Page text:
An essential Dutch phrase for crazy cat ladies, no doubt.
I've just come back from the Doctor's. You gave me the cats!
Can this also be "you get my cats"? I'm too scared to try myself....
That would be 'Jij krijgt mijn katten'.
But can't "my" also be "van mij"?
No, that means 'mine'.
... what if you helped breed the cats?
Our of curiosity. o 3o
it can, however in this case it will almost always mean from me
Illegal cats business? I thought you respected law, Duo.
Should "You get the cats of mine" be correct too for the translation?
No. It won't be a correct translation.
Here, the meaning of [van mij] is [from me] .
Check the translation of "van" in the dictionary. It also means (from).
Bedankt voor Uw uitleg.
Except when "van mij" means "mine."
Sinve "Van mij" can mean both from me and mine, how would you say "of mine", as in "Take a piece of mine"? Would you say "van mijn" or would you still just say "van mij"?
Take a piece of mine: neem een stuk van mij.
But when you put a word behind it, like cake, it changes. Take a piece of my cake: neem een stuk van mijn taart.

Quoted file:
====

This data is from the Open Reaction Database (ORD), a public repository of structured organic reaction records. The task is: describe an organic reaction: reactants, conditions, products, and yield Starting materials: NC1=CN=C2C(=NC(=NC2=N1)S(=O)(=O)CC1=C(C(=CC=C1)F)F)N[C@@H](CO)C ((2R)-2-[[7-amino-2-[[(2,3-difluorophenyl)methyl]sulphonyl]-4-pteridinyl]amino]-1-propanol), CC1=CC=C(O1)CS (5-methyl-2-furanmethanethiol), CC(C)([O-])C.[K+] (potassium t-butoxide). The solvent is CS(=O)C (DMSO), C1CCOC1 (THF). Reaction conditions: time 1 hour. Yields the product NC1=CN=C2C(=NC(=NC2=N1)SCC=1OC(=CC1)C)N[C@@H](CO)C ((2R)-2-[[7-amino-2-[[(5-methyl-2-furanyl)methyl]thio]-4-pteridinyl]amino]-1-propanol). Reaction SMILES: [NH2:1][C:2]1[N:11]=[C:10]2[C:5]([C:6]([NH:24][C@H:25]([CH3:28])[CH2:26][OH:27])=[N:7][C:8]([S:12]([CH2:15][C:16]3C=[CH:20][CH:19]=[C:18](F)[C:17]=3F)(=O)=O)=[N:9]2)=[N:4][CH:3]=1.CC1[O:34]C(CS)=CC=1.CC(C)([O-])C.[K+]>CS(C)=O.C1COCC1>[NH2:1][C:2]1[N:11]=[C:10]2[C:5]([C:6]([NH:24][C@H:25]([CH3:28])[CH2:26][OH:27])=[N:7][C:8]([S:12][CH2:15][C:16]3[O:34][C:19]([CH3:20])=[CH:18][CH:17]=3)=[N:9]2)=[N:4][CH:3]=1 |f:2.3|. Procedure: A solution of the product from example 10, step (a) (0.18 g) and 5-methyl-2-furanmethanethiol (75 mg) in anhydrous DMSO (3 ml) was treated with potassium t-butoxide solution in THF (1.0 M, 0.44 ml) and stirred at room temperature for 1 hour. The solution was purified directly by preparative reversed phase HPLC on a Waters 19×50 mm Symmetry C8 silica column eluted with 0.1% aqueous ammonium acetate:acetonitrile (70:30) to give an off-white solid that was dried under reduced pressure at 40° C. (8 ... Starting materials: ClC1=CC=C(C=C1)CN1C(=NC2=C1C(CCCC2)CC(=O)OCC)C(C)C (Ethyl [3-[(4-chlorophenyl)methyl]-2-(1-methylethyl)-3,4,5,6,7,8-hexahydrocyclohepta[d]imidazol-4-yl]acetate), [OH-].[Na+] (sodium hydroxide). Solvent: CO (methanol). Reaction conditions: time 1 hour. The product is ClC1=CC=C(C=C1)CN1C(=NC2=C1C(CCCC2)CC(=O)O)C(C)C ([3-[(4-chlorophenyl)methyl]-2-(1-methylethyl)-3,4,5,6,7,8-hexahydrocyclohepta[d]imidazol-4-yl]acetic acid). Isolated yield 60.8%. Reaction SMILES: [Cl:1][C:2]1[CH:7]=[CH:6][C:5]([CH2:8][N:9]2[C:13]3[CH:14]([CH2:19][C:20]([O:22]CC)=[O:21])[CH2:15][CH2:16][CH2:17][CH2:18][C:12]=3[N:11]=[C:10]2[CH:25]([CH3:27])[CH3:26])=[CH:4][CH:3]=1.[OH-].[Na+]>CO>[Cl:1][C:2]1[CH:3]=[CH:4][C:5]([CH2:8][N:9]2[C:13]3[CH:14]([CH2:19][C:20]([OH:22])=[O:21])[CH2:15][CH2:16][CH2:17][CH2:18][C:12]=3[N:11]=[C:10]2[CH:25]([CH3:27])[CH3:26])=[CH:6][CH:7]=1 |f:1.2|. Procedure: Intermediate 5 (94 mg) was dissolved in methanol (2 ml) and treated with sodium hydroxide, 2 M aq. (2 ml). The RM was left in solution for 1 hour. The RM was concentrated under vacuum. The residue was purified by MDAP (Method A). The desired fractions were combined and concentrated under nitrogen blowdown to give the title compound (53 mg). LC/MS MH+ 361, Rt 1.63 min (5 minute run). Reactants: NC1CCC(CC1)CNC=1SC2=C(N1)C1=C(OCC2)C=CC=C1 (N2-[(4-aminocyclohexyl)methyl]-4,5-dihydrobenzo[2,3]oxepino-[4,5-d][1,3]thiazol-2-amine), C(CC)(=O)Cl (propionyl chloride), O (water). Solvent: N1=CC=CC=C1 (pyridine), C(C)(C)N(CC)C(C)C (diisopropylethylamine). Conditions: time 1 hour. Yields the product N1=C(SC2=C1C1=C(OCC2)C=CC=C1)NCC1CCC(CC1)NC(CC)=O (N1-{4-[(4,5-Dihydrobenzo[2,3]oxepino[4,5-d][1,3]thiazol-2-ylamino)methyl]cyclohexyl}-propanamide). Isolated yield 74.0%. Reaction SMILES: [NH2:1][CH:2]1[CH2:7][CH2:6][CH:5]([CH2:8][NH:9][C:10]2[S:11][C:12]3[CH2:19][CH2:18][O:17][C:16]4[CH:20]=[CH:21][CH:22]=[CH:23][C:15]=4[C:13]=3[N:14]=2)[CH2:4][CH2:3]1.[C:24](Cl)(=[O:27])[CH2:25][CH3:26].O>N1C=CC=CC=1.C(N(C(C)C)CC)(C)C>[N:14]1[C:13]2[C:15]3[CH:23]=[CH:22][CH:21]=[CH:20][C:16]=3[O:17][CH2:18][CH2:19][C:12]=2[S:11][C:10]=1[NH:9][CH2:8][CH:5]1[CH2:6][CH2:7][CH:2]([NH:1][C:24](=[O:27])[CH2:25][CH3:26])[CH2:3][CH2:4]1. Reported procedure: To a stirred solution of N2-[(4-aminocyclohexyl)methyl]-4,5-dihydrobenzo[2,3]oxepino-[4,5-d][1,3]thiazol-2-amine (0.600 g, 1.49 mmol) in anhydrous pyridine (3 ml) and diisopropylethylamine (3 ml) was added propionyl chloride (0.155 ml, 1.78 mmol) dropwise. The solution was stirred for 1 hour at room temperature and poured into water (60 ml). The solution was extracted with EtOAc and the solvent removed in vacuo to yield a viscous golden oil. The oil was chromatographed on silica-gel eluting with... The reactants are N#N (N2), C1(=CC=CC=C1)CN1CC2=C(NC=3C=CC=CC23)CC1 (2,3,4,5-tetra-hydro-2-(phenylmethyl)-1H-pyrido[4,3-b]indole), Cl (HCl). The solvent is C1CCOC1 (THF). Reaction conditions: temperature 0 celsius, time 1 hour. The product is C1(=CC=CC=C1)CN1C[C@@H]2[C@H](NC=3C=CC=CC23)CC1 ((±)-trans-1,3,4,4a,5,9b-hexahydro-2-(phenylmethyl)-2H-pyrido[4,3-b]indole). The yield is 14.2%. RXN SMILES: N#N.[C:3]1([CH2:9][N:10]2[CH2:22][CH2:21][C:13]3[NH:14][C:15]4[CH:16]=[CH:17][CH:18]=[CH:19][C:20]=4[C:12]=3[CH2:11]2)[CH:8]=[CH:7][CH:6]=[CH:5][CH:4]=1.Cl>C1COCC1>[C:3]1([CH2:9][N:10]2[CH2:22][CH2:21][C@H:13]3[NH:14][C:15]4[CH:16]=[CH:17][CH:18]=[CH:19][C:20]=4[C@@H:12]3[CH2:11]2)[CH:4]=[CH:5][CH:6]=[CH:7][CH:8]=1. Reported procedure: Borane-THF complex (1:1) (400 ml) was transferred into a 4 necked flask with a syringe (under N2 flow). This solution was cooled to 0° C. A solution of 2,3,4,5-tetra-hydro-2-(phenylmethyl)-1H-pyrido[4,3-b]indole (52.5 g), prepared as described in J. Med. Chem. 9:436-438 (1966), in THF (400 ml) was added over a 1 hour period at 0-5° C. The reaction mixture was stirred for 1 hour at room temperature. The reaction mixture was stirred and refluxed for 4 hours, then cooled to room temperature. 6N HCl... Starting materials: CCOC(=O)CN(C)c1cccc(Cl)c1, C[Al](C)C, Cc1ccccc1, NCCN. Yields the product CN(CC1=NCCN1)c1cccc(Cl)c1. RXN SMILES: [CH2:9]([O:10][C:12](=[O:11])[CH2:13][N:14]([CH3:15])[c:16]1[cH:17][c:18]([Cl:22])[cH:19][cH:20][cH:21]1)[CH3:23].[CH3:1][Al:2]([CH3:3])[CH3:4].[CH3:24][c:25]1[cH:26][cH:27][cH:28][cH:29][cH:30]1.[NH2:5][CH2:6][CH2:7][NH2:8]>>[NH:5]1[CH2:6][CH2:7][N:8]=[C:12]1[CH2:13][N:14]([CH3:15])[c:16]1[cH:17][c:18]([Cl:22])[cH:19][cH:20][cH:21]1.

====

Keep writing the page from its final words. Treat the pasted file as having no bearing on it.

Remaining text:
Why is je wrong? Must it be jij?
Je is also accepted. Though if it is a type what you hear exercise only jij is accepted here due to the difference in pronunciation.
In english we can take something "from" someone or take something "off" someone. Does van.. account for both of these or is their a difference in dutch too?
I entered "You received the cats from me." Why is that wrong?
Why not"You take the cats from me"?? :(
Does this sentence have a symbollic meaning ?
"Jij loopt" = "you walk" or "you are walking"
"Jij kookt" = "you cook" or "you are cooking" etc
So why is "jij krijgt" = "you get," but not "you are getting?"
It should be, was the rest of your translation correct?